Professors Analyze Cases in 7th Annual Supreme Court Roundup
In front of a standing-room-only crowd of students and faculty in Caplin Pavilion, a panel of Law School professors broke down some of the most important decisions from the past U.S. Supreme Court term.
During last week’s annual Supreme Court Roundup, an event sponsored by the Student Legal Forum, professors David Martin, Christopher Sprigman and Richard Bonnie analyzed recent decisions on cases ranging from gun rights to the death penalty.
The 2007-08 term was the first full term of the “Roberts Court” that included both Chief Justice John Roberts and Justice Samuel Alito, said Professor A. E. Dick Howard, who moderated the panel. As such, it offers a chance to analyze the most recent incarnation of a court that has changed dramatically over the past 40 years, Howard said.
“It would be possible to argue a year ago that we were beginning to see the fruits of the conservative efforts to change the court,” Howard said, citing the Supreme Court appointments of each Republican president since Richard Nixon.
However, midway through its most recent term, the court seemed to be working to achieve some middle ground and blur ideological lines, Howard said, citing a voting rights case from Indiana and a challenge to the death penalty from Kentucky in which justices seemed to cross ideological lines to join the majority. But “any thought that the court would end on a non-ideological note was dispelled by the end of the term,” he said.
The court divided sharply in a series of high-profile cases, splitting on issues such as whether Guantanamo Bay prisoners have the right to habeas corpus appeals, whether District of Columbia residents have the right to own handguns and whether child rape should be punishable by the death penalty.
“And though the splits were ideological, conservatives didn’t win all these cases,” Howard said.
Here is a look at how Law School professors characterized some of those contested decisions.
In Boumediene, the Supreme Court took a big step toward preserving fundamental rights inherent in our justice system, according to Professor David A. Martin.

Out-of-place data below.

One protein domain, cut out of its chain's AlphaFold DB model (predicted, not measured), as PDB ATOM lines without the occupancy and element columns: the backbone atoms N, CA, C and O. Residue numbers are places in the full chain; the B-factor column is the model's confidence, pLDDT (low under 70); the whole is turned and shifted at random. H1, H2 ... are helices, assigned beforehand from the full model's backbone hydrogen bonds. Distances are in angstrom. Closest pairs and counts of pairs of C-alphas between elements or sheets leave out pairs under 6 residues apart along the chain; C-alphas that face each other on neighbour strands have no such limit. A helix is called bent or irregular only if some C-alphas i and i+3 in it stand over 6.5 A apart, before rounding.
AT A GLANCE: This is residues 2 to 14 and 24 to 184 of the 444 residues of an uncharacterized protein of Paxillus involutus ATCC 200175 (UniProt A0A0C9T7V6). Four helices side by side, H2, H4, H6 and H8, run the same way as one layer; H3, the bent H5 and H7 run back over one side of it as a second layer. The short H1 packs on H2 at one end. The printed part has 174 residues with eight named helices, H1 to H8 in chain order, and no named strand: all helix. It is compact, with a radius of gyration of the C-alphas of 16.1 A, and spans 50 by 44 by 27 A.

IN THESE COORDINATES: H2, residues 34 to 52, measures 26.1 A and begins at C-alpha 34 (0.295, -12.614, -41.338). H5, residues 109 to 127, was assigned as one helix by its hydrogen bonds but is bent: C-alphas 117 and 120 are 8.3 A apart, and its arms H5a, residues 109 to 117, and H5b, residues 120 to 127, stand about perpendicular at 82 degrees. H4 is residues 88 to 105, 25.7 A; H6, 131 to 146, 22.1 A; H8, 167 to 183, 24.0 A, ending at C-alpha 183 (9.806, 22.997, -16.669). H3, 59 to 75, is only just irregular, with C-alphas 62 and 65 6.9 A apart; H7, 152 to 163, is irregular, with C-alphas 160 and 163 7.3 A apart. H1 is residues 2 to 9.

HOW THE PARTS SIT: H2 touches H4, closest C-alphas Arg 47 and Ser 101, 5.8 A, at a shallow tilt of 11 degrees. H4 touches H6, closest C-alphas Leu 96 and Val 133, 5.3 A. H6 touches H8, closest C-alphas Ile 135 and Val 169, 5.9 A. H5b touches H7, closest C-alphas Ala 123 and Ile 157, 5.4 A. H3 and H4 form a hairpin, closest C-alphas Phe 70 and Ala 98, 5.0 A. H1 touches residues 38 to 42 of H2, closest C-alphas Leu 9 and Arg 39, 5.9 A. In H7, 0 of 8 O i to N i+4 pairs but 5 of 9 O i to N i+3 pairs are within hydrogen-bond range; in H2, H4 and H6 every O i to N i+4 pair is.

In the case, the court ruled that a prisoner held in at the U.S. facility in Guantanamo Bay, Cuba, has the right to challenge the legality of his detention in court.
The decision also suggests that ruling applies beyond Guantanamo, “to other places beyond our shores where the U.S. exercises complete jurisdiction and control,” Martin said.
“It’s a deeply important ruling,” he said. “It preserves some very fundamental liberties and it holds the promise of a needed check on executive action.”
The Supreme Court’s decision grants detainees held outside the country the right to appeal under the writ of habeas corpus, which entitles prisoners to challenge in court whether their jailers have sufficient authority to hold them.
The ruling is one in a series of moves since 2002 aimed to reign in “sweeping impositions on individual liberty,” that were enacted in the wake of Sept. 11, 2001, Martin said.
Two of these actions in particular presented major liberty questions, he said. The first was a November 2001 executive order that established a military commission to try terrorists in front of tribunals, with more limited procedures than those used in U.S. courts.
Controversy over that measure somewhat obscured a second set of steps, which included an assertion of the authority to detain enemy combatants indefinitely, Martin said.
“By the time the Boumediene case had come to the Supreme Court, many checks had been applied to these procedures and the Supreme Court had played a significant role in doing that,” Martin said, citing the creation of hearings for detainees to challenge their status as enemy combatants.
But in Boumediene, the court ruled that existing procedures were not enough, and that they didn’t present as ample a scope of review as a habeas court would have. The court has to have the authority to be able to hear new evidence and to make findings of fact based on what is submitted, the decision said.
The ruling doesn’t necessarily pave the way for immediate action, Martin said, because many questions remain on issues such as the right to counsel, the ability to confront adverse witnesses and the appropriate standards for settling whether a prisoner is an enemy combatant.
“These are large questions, and I expect the Supreme Court will have to revisit these issues in the next few years in order to settle this,” Martin said.
Aside from the public policy questions it raises, the Supreme Court’s decision on the District of Columbia’s handgun ban makes for an interesting look at the court’s methodology, Professor Christopher Sprigman said.
The case revolved around whether the District of Columbia’s law banning handguns and requiring that all other firearms either have a trigger lock or be kept disassembled and unloaded violated the Second Amendment.
The creation of the Second Amendment was prompted by the actions of the English, who had attempted to suppress the revolutionary militia by restricting the rights of its member to carry weapons, Sprigman said.
“What’s really happened in the Second Amendment is that the intents of the framers have become completely anachronistic,” Sprigman said. “They put in some kind of protection of weaponry ownership to ensure the continuation of something that, despite all their intents, is dead. This highlights a really interesting question about judicial review. Do we announce a fairly broad individual right to own guns based on our desire to protect something that can’t really be protected: that is, the existence of the militia?”